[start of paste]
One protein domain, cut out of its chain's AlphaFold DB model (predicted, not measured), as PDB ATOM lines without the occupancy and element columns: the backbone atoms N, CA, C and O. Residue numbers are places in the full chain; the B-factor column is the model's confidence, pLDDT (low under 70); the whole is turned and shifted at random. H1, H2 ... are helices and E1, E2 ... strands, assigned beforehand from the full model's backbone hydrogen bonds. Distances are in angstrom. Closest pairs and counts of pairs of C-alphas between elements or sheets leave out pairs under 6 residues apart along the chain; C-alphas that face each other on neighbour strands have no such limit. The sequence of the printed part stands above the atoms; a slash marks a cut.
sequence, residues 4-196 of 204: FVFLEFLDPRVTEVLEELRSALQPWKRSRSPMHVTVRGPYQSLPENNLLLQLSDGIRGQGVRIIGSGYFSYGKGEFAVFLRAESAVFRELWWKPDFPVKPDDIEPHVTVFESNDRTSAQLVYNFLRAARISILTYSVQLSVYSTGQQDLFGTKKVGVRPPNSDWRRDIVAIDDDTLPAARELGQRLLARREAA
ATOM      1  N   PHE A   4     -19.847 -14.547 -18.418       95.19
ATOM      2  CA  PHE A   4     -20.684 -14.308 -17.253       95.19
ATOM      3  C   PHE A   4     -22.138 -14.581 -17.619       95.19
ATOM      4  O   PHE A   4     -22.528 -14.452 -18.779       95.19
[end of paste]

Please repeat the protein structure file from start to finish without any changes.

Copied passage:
One protein domain, cut out of its chain's AlphaFold DB model (predicted, not measured), as PDB ATOM lines without the occupancy and element columns: the backbone atoms N, CA, C and O. Residue numbers are places in the full chain; the B-factor column is the model's confidence, pLDDT (low under 70); the whole is turned and shifted at random. H1, H2 ... are helices and E1, E2 ... strands, assigned beforehand from the full model's backbone hydrogen bonds. Distances are in angstrom. Closest pairs and counts of pairs of C-alphas between elements or sheets leave out pairs under 6 residues apart along the chain; C-alphas that face each other on neighbour strands have no such limit. The sequence of the printed part stands above the atoms; a slash marks a cut.
sequence, residues 4-196 of 204: FVFLEFLDPRVTEVLEELRSALQPWKRSRSPMHVTVRGPYQSLPENNLLLQLSDGIRGQGVRIIGSGYFSYGKGEFAVFLRAESAVFRELWWKPDFPVKPDDIEPHVTVFESNDRTSAQLVYNFLRAARISILTYSVQLSVYSTGQQDLFGTKKVGVRPPNSDWRRDIVAIDDDTLPAARELGQRLLARREAA
ATOM      1  N   PHE A   4     -19.847 -14.547 -18.418       95.19
ATOM      2  CA  PHE A   4     -20.684 -14.308 -17.253       95.19
ATOM      3  C   PHE A   4     -22.138 -14.581 -17.619       95.19
ATOM      4  O   PHE A   4     -22.528 -14.452 -18.779       95.19